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Journal for williaxunJournal for williaxun
Fashion should not always tilt to the West or a religion – it goes beyond that. Every geographical location and religion have peculiar dresses, and Islam is not left out in the vibe. From headscarves to hijabs, burqas, there are hundreds of customized Islamic veils, and I’d be glad to introduce you to some Islamic veils.

All the Islamic veils I would mention here are modest attires that signify different things to the individual wearing them and, most importantly, the religion.

Here are some of the commonest Islamic veils:


Even if you have not worn a hijab, you know someone who has. It represents an aspect of popular culture for Muslim women. Hijab differ from one country to another, but the aim is to cover the woman’s body. In some countries where hijabs are banned, women have opted for shorter ones that cover only the head. It comes in various colors and designs. They are also affordable.


This veil is more popular in Singapore, Indonesia, and Malaysia. It is worn in Islam dominated areas according to the laws of Islam. The tudung and hijab are similar because they cover the hair, ears, neck, and chest region. It is worn as an official dress in a public gathering, offices, and schools.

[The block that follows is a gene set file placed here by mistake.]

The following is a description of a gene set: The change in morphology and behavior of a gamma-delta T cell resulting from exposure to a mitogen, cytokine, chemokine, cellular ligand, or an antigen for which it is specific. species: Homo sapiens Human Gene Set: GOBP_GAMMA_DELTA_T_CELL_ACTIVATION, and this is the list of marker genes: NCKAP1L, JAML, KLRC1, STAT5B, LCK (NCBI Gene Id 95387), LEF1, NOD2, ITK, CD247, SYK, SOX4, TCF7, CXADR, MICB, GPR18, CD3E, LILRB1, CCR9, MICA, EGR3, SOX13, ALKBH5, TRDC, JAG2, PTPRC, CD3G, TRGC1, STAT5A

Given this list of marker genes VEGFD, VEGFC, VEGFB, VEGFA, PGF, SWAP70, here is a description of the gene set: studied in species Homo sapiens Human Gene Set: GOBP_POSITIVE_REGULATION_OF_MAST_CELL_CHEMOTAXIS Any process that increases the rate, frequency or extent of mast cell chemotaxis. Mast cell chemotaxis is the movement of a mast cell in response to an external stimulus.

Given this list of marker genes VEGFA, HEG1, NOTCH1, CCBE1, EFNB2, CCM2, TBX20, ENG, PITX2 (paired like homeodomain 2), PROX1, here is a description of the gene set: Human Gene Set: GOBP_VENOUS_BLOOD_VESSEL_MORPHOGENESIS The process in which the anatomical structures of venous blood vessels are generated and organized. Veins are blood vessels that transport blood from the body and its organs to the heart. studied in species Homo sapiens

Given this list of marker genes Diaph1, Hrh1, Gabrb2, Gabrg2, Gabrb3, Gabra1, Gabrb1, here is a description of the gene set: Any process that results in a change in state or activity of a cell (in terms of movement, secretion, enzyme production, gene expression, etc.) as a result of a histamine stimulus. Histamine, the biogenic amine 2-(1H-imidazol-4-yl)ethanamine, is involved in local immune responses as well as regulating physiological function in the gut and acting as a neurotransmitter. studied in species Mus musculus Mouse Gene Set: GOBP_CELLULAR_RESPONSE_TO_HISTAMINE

A Shayla is a rectangular scarf wrapped around the head and pinned at the shoulder. It is commonly worn by Muslims in the Persian Gulf. It is commonly used interchangeably with the hijab, but there is a slight difference. They come in a variety of colors, fabrics and styles.


The chador is a semicircle fabric similar to a shawl. It is held together under the neck by the hand. Pins are used to hold it from falling. The chador is usually sewn with a black fabric because it is the most acceptable public color. Colorful versions of this veil are, however, worn at home or in the mosque. Chador is worn with a small headscarf underneath.


Khimar is a long cape-like veil that hangs down up to the waist. They only partially cover the hair, neck, and shoulder, but your face is uncovered. Some Khimars get to your knees and are worn by Egyptian women. The history of this veil can be traced to the Egyptian tradition, where women wore it to protect themselves from the stare of strange men.


You probably are not familiar with this veil if you’re in the West. It is a mask made out of thick fabric. It is commonly confused for a niqab because it promotes a woman’s modesty. This veil is worn by Muslim women in Saudi Arabia, Oman, Qatar, and areas that have deserts because they protect one’s nose and eyes from dust.


The burqa is the second most conservative Muslim veil. It covers the entire face and a mesh grill over the eye region. It is worn by Afghanistan women as enforced by the Taliban. Most of the burqas worn in Pakistan and Afghanistan are either blue or brown.

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